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Bill Nye’s Answer to the Fermi Paradox | Big Think

Bill Nye’s Answer to the Fermi Paradox
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It’s not unusual to hear someone openly say that they can’t do math at all; that they can’t figure out the percentage to tip on a bill. If someone said that chemistry hurts their brain and they can’t even look at an equation, or that they have no idea how a certain part of the human body does what it does, that wouldn’t be too surprising. These are usually light-hearted statements that go down well – many of us would sympathize, nod and say: yeah, me too.
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BILL NYE:

Bill Nye, scientist, engineer, comedian, author, and inventor, is a man with a mission: to help foster a scientifically literate society, to help people everywhere understand and appreciate the science that makes our world work. Making science entertaining and accessible is something Bill has been doing most of his life.

In Seattle Nye began to combine his love of science with his flair for comedy, when he won the Steve Martin look-alike contest and developed dual careers as an engineer by day and a stand-up comic by night. Nye then quit his day engineering day job and made the transition to a night job as a comedy writer and performer on Seattle’s home-grown ensemble comedy show “Almost Live.” This is where “Bill Nye the Science Guy®” was born. The show appeared before Saturday Night Live and later on Comedy Central, originating at KING-TV, Seattle’s NBC affiliate.

While working on the Science Guy show, Nye won seven national Emmy Awards for writing, performing, and producing. The show won 18 Emmys in five years. In between creating the shows, he wrote five children’s books about science, including his latest title, “Bill Nye’s Great Big Book of Tiny Germs.”

Nye is the host of three currently-running television series. “The 100 Greatest Discoveries” airs on the Science Channel. “The Eyes of Nye” airs on PBS stations across the country.

Bill’s latest project is hosting a show on Planet Green called “Stuff Happens.” It’s about environmentally responsible choices that consumers can make as they go about their day and their shopping. Also, you’ll see Nye in his good-natured rivalry with his neighbor Ed Begley. They compete to see who can save the most energy and produce the smallest carbon footprint. Nye has 4,000 watts of solar power and a solar-boosted hot water system. There’s also the low water use garden and underground watering system. It’s fun for him; he’s an engineer with an energy conservation hobby.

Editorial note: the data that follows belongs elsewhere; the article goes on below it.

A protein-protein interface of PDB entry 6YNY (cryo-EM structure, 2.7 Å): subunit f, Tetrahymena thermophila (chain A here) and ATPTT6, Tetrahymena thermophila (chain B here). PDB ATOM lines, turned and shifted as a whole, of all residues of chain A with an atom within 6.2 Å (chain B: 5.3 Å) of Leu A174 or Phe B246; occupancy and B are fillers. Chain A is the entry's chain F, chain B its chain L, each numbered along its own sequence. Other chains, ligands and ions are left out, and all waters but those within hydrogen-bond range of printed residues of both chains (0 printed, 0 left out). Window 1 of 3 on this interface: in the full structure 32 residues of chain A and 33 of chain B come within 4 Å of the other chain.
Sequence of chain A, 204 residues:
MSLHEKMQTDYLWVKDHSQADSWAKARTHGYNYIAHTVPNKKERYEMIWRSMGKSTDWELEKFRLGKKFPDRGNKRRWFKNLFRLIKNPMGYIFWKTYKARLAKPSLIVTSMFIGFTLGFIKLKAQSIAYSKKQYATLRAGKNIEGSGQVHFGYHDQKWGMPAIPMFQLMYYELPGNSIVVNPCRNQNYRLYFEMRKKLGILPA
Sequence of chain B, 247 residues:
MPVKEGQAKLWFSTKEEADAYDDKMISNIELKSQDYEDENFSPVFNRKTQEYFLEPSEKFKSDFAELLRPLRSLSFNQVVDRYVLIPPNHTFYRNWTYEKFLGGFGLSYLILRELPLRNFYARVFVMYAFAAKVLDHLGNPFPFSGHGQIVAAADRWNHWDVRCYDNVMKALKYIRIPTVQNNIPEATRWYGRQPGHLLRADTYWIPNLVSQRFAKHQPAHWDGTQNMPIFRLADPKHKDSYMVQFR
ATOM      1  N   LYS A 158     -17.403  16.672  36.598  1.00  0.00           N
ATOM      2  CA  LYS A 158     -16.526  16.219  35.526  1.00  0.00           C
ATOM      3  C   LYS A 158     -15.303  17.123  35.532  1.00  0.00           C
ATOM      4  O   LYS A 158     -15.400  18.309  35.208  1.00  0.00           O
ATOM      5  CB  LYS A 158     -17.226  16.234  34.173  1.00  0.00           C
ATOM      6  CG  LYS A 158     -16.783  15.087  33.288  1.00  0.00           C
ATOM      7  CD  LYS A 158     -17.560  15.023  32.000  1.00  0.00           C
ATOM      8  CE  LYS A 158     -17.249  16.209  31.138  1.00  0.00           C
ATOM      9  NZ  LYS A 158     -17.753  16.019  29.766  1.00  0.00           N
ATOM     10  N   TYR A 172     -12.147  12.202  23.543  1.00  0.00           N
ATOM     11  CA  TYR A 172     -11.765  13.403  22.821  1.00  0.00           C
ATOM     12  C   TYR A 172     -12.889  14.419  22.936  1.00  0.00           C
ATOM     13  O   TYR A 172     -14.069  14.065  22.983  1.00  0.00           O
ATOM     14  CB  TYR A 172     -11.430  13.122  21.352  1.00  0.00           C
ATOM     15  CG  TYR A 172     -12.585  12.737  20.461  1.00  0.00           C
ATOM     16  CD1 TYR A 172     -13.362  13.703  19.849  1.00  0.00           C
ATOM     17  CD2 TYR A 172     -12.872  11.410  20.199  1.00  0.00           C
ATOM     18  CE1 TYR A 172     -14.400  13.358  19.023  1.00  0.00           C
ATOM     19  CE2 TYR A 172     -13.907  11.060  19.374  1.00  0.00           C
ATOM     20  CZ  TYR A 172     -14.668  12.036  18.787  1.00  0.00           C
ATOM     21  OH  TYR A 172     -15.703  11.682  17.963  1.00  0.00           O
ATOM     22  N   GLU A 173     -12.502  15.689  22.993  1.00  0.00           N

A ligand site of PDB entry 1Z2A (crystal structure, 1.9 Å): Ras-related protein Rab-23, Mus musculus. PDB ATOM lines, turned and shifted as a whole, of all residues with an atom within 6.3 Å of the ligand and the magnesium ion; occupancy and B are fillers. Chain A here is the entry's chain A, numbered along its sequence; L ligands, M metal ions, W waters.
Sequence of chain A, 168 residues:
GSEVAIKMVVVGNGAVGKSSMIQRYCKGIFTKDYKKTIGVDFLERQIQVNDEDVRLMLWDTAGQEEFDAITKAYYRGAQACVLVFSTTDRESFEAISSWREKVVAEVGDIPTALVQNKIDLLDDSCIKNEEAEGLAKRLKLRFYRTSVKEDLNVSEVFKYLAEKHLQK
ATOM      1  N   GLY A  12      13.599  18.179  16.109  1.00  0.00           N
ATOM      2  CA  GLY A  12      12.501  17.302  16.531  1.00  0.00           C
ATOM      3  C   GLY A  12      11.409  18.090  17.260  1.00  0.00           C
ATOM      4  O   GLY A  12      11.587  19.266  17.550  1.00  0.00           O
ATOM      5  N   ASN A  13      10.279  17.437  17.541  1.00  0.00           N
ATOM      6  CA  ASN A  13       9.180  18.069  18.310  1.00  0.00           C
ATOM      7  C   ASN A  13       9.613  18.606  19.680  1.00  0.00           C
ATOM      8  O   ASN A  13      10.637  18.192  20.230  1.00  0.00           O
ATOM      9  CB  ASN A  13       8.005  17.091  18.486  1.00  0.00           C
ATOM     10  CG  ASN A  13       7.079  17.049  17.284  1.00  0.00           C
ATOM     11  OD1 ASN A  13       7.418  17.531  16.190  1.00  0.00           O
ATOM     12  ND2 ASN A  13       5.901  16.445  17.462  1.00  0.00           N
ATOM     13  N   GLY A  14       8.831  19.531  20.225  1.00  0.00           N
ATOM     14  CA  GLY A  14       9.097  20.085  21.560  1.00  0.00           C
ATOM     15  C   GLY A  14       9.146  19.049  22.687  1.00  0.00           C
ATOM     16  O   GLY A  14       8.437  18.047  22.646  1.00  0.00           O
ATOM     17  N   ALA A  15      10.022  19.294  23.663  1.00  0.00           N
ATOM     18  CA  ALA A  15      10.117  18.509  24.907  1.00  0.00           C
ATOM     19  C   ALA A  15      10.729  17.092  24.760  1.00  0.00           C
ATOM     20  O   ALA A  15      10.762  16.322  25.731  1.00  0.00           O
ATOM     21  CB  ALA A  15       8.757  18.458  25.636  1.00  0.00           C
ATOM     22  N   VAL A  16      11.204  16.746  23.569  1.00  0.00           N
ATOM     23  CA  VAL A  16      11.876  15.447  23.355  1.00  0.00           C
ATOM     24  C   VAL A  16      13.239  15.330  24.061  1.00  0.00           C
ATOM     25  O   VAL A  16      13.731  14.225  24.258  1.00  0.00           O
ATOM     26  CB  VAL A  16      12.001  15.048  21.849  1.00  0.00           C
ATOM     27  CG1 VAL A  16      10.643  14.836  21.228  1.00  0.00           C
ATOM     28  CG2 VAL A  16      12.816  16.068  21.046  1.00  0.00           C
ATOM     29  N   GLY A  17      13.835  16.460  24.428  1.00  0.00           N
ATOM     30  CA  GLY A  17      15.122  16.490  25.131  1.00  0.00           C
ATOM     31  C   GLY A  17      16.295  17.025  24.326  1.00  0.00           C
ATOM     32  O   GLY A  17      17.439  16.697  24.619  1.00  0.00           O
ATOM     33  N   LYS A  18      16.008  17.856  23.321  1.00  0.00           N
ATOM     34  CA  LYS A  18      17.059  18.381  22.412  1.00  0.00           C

Nye is currently the Executive Director of The Planetary Society, the world’s largest space interest organization.
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TRANSCRIPT:

Bill Nye: Ebola’s a classic example for me from an evolutionary standpoint of germs and parasites being your real enemy as a big animal, a multicellular organism. Everybody’s terrified of Ebola because you can’t see it and as the saying goes this is not my idea. People aren’t afraid of dying so much as they’re afraid of how they’re going to die. And the Ebola death looks horrible. It’s awful. And what’s making it worse in Africa in particular is scientific illiteracy. People not realizing that these microorganisms get passed from one to another. When I was in South Africa – I guess it’s five years ago a guy told a story – he was from a village, a small village. He was working for the South African Space Agency which they have. And he says it’s going to villages where kids have never seen a magnet and they recommend that you don’t go near that tree because the lightening bird landed on that tree and that means that tree will get struck by lightning and the tree branch will fall on you. And that’s not true by the way. So by having a population of people who don’t really understand germs and how serious they are, the germ gets spread really readily. As far as people freaking out here in the U.S., it’s appropriate. However, the same legislatures when it comes to climate change say well I’m not a scientist. I can’t have an opinion on climate change sure have a lot of opinions about Ebola. There’s a faction of our leaders, elected officials, who continually cuts the budget for the Centers for Disease Control which, to me reflects an ignorance of how serious germs can be.

I remind us all that in 1918 more people died of what was called the Spanish Flu than died from World War I which killed a lot of people. The Spanish Flu killed – the estimates vary but about 50 million people died of the flu. And when you think …

For the full transcript, check out https://bigthink.com/videos/bill-nye-on-science-literacy-and-elected-officials

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